Animation is a fantastic section of cinema, you are no longer contained with physical limitations, the freedom for any subject and any object to become free with any universe the writer creates. This leads to some of the finest and most creative pieces of cinema. However animation can be underappreciated, in awards shows they are undervalued and not given the same weight as live action films. So here is a list of 10 of the most underappreciated animations, whether they failed critically or commercially, they all deserve some attention and praise.

 

10 ) Brother Bear (2003)

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The early 2000’s was filled with loads of animated films that were underappreciated and Brother Bear is one of them. Brother Bear has a sweet little story that is fun and at times emotional. With the cracking soundtrack from Phil Collins who previously did the brilliant Tarzan Soundtrack, Brother Bear is a fun little animated film that is sometimes overlooked due to the fact that there are other animal based Disney animations that are far better. i.e Lion King and Finding Nemo. However, the characters are well written and has a brilliant cast that includes Joaquin Phoenix and Rick Moranis. A good looking animation that is colourful and magical but also tackles some strong mature themes such as death. Brother Bear is definitely an animation that is overlooked and should be watched even if it is just for the stellar Phil Collins single, On My Way.

9 ) Antz (1998)

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The great animated ant war of 1998. Pixar’s A Bug’s Life vs Dreamworks Antz. Both did well commercially and critically. However I slightly prefered Antz. It was darker, more realistic and more ‘grown up’. Now I love A Bug’s Life but Antz was more funny and I was absolutely terrified as a child at the termite war scene. I never saw an animation tackle the horrors and futility of war so well. People mention Toy Story and Shrek as key moments in Computer Generation Animation but Antz should be up there just with the maturity of the film. It is funny, impactful and a good against the odds story. It may not be as colourful as A Bug’s Life but it is the superior films about animated ants released in 1998.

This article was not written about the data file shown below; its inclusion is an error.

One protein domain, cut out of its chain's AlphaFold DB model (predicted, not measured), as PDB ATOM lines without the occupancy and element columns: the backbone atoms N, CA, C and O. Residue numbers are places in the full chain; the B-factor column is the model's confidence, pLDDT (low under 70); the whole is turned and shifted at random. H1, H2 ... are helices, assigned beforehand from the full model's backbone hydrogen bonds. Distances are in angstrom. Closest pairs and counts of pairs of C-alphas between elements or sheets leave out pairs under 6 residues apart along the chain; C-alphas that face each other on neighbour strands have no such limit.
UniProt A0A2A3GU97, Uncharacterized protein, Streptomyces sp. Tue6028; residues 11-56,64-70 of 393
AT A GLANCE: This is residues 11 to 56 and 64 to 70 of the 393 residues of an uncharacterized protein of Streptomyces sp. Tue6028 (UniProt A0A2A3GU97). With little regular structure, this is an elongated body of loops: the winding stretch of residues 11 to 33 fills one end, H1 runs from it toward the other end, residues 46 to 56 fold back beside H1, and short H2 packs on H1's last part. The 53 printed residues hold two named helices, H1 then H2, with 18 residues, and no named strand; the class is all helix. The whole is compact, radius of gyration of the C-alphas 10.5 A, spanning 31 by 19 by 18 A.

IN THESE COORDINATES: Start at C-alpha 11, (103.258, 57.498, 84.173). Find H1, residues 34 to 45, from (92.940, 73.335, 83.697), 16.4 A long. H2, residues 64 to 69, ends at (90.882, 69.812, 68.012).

8 ) The Road to El Dorado (2000)

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One of the greatest mysteries of the 21st century is how this film failed critically and at the box office. An amazing cast, beautifully animated, a brilliant soundtrack by Elton John and a great story. The Road of El Dorado should of been a smash hit. Miguel and Tulio are fantastic and funny characters played by the wonderful Kenneth Branagh and Kevin Kline who have great chemistry. I have rewatched this numerous times and still find it highly enjoyable. I don’t know why this didn’t hit it with audiences. Maybe the hand drawn animation style had lost its shine by that point as films such as Toy Story and A Bug’s Life were huge. I implore people to give this a watch and I guarantee you will enjoy this film. The brilliant Hans Zimmer score, Elton John soundtrack and Kevin Kline and Kenneth Branagh as Miguel and Tulio should be enough to give this film a watch.

7) James and The Giant Peach (1996)